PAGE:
Of the brands exhibiting at Watches and Wonders Geneva – not including the Carré des Horlogers –, two manufacture their timepieces outside Switzerland. One is A. Lange & Söhne, whose production carries on the grand tradition of watchmaking in Glashütte, Germany. The other is Grand Seiko, the first Japanese brand to take part in the fair which this year launches a new format, backed by 38 exhibitors. Already in 2021, Grand Seiko confirmed its reputation when the Hi-Beat 36000 80 Hours Caliber 9SA5 took home the Men’s Watch prize at the Grand Prix d’Horlogerie de Genève. Boasting a dial inspired by the white birch trees that grow in the forests of northern Japan, it runs off the 9SA5 calibre that was introduced in 2020 for the 60th anniversary of Grand Seiko, a fully integrated manufacture. Fitted with a new escapement which oscillates at 36,000 vibrations/hour, the 9SA5 is precise to -3/+5 seconds per day (superior to COSC chronometer standard) and delivers 80 hours of power reserve.
Precision, power and finesse define this timepiece, which is also true to Grand Seiko’s “The Nature of Time” concept. “The watch captures the mood of the white birch tree forests near the studio where all Grand Seiko mechanical watches are crafted. In summer and winter alike, the tall, slender trunks and the white bark of the birch trees present a shimmering vista that is at once beautiful and mysterious. To look closely at the dial is to experience the exact same feeling that the visitor to these forests enjoys and to be brought closer than ever to the true and eternal nature of time.” There is always a risk that a message such as this, with its undercurrent of back-to-nature spirituality, might not be taken seriously. Grand Seiko, however, showed a very real commitment to sustainability and biodiversity when in July 2020 it opened its new manufacturing facilities, Studio Shizukuishi, in the north of Honshu island.
The building is the work of architect Keno Kuma. He explains how “the Nature of Time is a phrase that almost everyone can intuitively embrace. My goal, however, was to reach beyond the primary nuance of the essence of time to inspire a sense of the mysterious linkage inherent between the aspects of nature and time. I strove to frame a more tangible picture of that awareness through my architecture.” The building’s core materials of wood and glass blend into the natural surroundings but were also chosen to meet a strict environmental brief. The Studio is designed to be energy-efficient and to minimise waste and CO2 emissions. Like its parent company, Morioka Seiko Instruments, a subsidiary of Seiko Watch Corporation, it advocates sustainability and peaceful coexistence with nature. The Studio’s “Reduce, Reuse, Recycle” ethos is put into practice, for example through on-site wastewater treatment. It also covers part of its energy needs with solar panels. A wireless sensor network, dubbed “Mr. Sho-Ene” or “Mr Energy Saving”, monitors temperature, humidity and light levels, again to save energy.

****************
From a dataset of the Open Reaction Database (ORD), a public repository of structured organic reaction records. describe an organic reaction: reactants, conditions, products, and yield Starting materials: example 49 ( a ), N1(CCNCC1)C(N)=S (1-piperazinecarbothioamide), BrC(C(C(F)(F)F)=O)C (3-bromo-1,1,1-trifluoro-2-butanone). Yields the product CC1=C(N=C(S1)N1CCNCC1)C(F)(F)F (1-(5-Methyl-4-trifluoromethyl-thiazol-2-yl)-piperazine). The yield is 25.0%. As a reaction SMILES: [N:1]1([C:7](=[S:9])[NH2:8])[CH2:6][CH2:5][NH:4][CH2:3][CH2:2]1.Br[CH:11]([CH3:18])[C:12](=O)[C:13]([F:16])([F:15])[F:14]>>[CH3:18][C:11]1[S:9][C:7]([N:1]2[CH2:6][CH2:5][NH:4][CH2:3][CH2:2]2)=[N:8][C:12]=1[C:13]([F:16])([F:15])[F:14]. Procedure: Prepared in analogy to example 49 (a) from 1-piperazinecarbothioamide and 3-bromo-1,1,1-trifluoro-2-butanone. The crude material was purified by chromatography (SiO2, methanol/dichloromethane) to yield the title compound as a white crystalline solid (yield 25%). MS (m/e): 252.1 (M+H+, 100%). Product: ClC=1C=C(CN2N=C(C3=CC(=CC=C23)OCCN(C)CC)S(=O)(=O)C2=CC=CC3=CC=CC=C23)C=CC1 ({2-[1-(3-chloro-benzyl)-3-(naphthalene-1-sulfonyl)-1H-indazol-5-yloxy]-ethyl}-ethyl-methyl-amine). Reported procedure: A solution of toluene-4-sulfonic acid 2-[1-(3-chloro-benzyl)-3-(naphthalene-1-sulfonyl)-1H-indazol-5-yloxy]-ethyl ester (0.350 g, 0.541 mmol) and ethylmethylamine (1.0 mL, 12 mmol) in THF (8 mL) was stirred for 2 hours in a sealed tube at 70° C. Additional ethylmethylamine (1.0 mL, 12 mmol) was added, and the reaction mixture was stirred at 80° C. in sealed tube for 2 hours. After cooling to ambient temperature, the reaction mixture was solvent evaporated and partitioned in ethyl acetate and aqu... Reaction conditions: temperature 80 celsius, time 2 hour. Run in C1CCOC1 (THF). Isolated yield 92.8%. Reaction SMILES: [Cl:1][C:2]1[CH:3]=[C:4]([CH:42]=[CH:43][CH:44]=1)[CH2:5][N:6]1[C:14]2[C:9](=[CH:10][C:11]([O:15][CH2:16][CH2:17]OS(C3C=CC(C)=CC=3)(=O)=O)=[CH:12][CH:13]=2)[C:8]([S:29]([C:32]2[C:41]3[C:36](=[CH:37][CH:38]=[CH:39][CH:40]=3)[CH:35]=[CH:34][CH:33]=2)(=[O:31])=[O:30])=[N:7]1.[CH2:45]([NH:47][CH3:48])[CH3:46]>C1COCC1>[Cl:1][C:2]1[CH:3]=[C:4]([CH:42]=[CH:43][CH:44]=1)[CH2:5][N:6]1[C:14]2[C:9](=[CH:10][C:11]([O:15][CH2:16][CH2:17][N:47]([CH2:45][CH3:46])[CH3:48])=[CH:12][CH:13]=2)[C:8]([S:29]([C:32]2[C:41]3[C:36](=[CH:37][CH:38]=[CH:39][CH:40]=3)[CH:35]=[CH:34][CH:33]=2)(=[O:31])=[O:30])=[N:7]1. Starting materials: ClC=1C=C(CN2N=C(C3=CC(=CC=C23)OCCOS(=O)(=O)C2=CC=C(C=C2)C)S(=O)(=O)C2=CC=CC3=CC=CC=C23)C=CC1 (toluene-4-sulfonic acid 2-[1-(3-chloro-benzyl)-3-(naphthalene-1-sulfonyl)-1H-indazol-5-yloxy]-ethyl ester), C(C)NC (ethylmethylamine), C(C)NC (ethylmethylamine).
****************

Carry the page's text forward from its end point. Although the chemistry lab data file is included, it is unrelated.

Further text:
Grand Seiko’s lyrical prose in praise of nature as a source of inspiration is matched by real-life measures to preserve the natural environment and habitat that surround the Studio. The natural forests are inventoried and maintained, including a monitoring of exotic species. The site hosts insect hotels and nesting boxes for birds and squirrels. Employees and their families can take part in activities to maintain the area and the infrastructures for wildlife. So as to spread the environmental word, the public can sign up for tours of the site and attend information sessions that include talks on biodiversity and the United Nations Sustainable Development Goals.
Grand Seiko is also a patron of the arts; another means of adding a philosophical dimension to its pursuit of perfection. Held at Milan Design Week, “The Nature of Time” exhibition invited visitors to reflect on time and the unique way the Japanese embrace its passing. The exhibition also showcased Seiko’s proprietary Spring Drive movement, a breakthrough technology unveiled in 2004 after more than two decades of research and development. It combines the advantages of a traditional, hand-assembled mechanical movement with the reliability, precision and stability of quartz. Power from a mainspring drives a mechanical gear train, at the other end of which, instead of a conventional escapement, is a quartz regulator that controls the rate of energy released from the mainspring. By combining the best of mechanical watchmaking with the high precision of electronics in a single movement, in one fell swoop Seiko propelled time measurement into the twenty-first century. The gliding motion of the seconds hand, a unique characteristic of Spring Drive movements, reproduces the natural flow of time.
For the 60th anniversary of Grand Seiko, the brand took its Spring Drive technology to a new level in terms of dimensions, performance and functionality with Caliber 9RA5. This new-generation movement delivers a five-day power reserve, an increase of 60% on Caliber 9R6 which equips most of the current collection. Precision has been increased to ±10 seconds per month compared with ±15 seconds for the 9R6. Movement height has been slimmed from 5.80mm to 5mm. The date change is also significantly faster. Grand Seiko continues its exploration of The Nature of Time.